Whistler Half Marathon sold out 

800 runners will be on the start line June 4

More than two months from race day the inaugural North Face Whistler Half Marathon has sold out, with a flurry of registrations pouring in the final day before the early bird pricing deadline expired.

The final spot was sold at 11:55 p.m. on Mar. 31, just five minutes before the price of registration increased by $10.

Some 750 spots were sold to the public. With elite categories and sponsors there will be a total of 800 runners at the start line on Saturday, June 4.

"We were hopeful but never really expected to do that well, especially in year one," said race director Dave Clark.

"There's some pent-up demand obviously, which is fantastic, and we're obviously pretty happy."

The 21.1 km Whistler Half Marathon starts and finishes at the Whistler Olympic Plaza, following a mix of roads and valley trail in a looping route around the village. The course only crosses the highway once at the start and doesn't cross any train tracks, ensuring that the event can't be interrupted. The course map is posted online.

Now that the athletes are confirmed, Clark's next priority is to find volunteers. He estimates that it will take around 100 volunteers to host the event, ranging from course marshalls to the food and water stations. You can sign up online at www.whistlerhalfmarathon.com.

The race itself is a registered non-profit that raises funds for the Crohn's and Colitis Foundation of Canada. Clark estimates that he has already volunteered between 1,200 to 1,500 hours planning the event.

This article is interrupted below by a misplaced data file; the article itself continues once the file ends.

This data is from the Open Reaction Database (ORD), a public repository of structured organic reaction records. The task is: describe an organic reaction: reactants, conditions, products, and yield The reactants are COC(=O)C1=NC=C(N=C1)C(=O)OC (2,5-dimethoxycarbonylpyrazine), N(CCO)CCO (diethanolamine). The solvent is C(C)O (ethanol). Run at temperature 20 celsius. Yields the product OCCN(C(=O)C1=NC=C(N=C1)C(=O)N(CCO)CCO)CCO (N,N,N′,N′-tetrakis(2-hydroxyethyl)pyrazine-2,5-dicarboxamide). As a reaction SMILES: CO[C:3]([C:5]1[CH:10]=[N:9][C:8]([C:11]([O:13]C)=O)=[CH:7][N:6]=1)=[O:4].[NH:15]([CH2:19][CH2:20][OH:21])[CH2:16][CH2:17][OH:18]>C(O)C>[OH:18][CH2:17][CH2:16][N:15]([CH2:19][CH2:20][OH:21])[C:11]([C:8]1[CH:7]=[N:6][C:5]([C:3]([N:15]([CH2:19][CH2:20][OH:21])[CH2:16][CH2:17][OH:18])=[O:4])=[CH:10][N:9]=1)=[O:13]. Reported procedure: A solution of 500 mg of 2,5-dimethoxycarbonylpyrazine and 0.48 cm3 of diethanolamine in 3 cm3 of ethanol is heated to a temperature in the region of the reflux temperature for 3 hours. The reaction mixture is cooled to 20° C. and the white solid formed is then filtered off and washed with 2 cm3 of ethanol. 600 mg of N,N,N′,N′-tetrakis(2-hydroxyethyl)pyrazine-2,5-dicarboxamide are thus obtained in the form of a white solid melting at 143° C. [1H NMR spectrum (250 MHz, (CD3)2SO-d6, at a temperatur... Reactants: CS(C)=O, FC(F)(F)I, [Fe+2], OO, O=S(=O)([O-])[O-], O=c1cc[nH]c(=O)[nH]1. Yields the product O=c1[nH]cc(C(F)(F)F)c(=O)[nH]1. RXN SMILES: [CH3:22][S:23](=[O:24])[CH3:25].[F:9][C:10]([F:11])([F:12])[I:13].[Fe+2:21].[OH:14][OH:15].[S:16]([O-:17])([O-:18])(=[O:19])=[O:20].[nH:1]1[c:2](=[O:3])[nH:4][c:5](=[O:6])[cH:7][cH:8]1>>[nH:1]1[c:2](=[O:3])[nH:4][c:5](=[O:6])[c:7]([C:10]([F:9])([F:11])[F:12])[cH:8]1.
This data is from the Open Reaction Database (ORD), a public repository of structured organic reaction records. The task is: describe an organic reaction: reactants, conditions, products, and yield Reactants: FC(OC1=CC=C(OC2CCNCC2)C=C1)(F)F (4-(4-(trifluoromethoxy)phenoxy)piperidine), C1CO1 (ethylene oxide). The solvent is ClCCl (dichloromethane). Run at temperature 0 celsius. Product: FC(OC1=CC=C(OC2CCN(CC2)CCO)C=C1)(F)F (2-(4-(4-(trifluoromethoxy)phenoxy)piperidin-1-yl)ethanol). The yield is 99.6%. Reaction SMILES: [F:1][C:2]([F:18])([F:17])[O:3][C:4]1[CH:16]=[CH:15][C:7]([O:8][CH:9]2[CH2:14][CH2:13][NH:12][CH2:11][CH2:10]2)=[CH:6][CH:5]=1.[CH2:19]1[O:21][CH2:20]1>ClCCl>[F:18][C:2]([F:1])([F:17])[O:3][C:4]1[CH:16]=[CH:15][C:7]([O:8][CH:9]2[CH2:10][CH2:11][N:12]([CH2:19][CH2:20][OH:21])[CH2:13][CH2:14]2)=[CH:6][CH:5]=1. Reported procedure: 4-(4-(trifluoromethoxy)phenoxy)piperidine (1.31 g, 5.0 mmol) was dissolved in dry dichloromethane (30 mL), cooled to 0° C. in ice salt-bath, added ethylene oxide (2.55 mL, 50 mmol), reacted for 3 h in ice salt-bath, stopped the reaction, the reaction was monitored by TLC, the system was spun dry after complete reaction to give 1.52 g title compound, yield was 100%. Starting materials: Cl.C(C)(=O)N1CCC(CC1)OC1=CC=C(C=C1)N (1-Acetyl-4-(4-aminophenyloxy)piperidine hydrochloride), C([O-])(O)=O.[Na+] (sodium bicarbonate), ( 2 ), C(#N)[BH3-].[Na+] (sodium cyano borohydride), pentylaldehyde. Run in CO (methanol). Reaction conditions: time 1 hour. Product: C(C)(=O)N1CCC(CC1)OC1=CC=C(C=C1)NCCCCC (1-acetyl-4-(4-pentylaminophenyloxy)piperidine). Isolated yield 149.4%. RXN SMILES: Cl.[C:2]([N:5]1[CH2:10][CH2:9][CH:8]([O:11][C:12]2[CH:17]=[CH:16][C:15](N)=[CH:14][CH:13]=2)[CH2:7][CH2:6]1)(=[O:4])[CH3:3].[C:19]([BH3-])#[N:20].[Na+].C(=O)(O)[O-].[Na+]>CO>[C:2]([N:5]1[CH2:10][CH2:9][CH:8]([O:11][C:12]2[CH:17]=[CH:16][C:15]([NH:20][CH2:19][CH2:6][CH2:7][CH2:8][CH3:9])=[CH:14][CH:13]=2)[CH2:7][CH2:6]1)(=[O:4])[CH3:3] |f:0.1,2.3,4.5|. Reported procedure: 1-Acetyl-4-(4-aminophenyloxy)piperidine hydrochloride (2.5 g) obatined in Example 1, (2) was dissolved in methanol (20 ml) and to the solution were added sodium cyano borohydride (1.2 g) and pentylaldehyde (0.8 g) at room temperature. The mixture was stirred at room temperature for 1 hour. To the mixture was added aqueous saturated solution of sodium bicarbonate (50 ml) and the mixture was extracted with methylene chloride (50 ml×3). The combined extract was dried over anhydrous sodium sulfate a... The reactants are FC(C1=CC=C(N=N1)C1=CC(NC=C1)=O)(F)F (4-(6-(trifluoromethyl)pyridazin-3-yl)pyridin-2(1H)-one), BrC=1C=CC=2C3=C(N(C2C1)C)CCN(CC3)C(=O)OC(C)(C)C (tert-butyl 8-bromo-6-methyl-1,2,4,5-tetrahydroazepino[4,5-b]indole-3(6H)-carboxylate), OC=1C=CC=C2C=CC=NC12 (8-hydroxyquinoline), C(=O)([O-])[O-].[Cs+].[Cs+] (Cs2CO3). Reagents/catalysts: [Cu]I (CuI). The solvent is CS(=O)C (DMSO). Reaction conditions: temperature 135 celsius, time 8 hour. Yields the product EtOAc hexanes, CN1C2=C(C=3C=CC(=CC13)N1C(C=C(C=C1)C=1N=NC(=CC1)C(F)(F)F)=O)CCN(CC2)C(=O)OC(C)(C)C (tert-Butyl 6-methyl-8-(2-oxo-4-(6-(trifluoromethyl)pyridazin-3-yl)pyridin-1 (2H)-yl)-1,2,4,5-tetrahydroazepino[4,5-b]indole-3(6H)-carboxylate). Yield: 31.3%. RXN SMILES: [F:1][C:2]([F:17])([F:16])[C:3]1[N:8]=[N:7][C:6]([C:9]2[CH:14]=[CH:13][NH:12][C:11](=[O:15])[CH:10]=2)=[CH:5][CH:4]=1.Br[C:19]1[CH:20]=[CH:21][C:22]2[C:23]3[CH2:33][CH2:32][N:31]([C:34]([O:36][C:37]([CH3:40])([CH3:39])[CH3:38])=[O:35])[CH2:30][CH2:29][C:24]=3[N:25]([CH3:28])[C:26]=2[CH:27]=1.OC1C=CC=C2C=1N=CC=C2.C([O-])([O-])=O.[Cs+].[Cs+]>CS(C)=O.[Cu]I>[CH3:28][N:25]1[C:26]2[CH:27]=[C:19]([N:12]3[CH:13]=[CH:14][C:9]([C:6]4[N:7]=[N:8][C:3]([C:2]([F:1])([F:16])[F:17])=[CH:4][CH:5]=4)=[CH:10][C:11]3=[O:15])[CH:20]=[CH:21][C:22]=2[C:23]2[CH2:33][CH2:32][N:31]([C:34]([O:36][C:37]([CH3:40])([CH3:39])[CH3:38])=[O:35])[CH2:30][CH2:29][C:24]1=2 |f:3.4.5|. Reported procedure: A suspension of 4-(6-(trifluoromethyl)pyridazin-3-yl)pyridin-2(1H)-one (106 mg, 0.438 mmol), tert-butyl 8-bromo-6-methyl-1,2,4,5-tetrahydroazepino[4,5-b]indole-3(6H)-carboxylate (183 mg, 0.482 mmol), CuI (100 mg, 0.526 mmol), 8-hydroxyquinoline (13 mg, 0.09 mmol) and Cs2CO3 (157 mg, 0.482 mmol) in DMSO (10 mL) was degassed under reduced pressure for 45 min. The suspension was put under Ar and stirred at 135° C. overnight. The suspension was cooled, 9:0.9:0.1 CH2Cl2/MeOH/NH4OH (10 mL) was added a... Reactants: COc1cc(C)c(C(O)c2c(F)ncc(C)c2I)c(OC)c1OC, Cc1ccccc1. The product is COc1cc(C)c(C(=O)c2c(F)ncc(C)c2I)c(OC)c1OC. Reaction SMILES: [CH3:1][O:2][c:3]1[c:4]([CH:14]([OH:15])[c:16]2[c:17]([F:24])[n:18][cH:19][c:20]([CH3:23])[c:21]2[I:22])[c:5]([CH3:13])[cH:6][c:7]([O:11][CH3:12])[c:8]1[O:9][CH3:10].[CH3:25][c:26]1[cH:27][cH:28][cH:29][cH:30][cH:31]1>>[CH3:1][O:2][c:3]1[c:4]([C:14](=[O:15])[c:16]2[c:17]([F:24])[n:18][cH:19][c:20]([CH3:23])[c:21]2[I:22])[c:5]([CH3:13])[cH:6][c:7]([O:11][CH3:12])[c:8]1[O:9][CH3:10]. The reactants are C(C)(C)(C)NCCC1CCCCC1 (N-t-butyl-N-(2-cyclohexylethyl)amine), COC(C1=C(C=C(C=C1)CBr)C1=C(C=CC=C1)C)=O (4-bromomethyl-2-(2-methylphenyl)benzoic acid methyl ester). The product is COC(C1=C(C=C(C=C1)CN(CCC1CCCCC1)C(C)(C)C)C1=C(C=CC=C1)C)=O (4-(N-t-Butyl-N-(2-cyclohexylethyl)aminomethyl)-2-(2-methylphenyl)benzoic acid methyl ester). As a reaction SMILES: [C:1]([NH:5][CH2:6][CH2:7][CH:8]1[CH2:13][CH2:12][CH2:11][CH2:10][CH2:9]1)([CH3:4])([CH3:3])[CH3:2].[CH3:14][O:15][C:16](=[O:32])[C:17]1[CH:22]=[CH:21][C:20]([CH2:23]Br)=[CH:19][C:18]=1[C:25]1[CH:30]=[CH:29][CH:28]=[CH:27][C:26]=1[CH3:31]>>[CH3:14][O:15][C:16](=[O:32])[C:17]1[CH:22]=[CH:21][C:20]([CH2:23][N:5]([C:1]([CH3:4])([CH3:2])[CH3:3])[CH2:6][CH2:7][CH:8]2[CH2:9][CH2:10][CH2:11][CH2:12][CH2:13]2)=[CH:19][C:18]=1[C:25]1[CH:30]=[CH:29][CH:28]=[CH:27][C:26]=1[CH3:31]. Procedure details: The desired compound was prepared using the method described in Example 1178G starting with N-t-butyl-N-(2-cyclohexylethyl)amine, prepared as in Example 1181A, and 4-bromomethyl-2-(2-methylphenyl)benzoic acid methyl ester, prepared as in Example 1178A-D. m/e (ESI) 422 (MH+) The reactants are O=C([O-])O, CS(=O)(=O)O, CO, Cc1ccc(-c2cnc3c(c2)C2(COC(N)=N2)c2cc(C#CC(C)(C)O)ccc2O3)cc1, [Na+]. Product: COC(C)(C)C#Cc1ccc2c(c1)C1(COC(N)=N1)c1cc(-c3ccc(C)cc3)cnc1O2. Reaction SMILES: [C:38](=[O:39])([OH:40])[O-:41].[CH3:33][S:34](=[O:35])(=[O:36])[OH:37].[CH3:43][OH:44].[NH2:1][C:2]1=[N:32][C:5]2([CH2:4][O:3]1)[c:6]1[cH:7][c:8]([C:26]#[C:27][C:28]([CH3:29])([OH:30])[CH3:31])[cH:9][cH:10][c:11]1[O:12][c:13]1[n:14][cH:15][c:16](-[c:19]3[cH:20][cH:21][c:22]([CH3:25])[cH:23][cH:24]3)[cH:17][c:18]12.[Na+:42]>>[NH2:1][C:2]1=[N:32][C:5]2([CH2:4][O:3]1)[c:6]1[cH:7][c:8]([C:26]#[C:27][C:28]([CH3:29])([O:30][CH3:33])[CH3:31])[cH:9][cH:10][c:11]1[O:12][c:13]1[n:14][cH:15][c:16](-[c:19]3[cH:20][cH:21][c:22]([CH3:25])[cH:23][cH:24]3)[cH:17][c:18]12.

So far, with $5 from every entry and a plea for donations, Clark said they've already raised $5,000 for the foundation. He won't know until after the event when all costs are settled if there will be any additional donations.

"It's all for a great cause," he said. "It's great for the community, and running is something that's been close to my heart for a lot of years. I've been a runner since I was a kid. And Crohn's and Colitis is important to us, as my wife has Crohn's. We're doing our part to pay back."

Clark said the early sell-out suggests that the race could get bigger in the future, but he'll consult with runners after the event to see if there's any room for growth.

"One factor was looking at the capacity of the course," he said. "We felt we could put 800 people on it without jeopardizing the runner experience, but we'll get through year one and then reassess with post-race feedback from the athletes.

"Our number one mission is to put on an event that is a first-class running experience, similar to the greatest runs in New York, L.A., London, Boston... to take that experience and deliver it on a smaller scale. That means Grade A aid stations, on-course port-a-potties, live entertainment, a good spectator experience and community engagement - all things that add to the experience."

If you missed the deadline, Clark said there's a chance they may be offering another opportunity in the future if runners drop out of the event. There is no waitlist at this time.

Said Clark: "Some no-shows and injuries are inevitable, and if we get to the point where we think we can add some extra spots we'll be announcing it through email or Facebook or Twitter."

 

 

 

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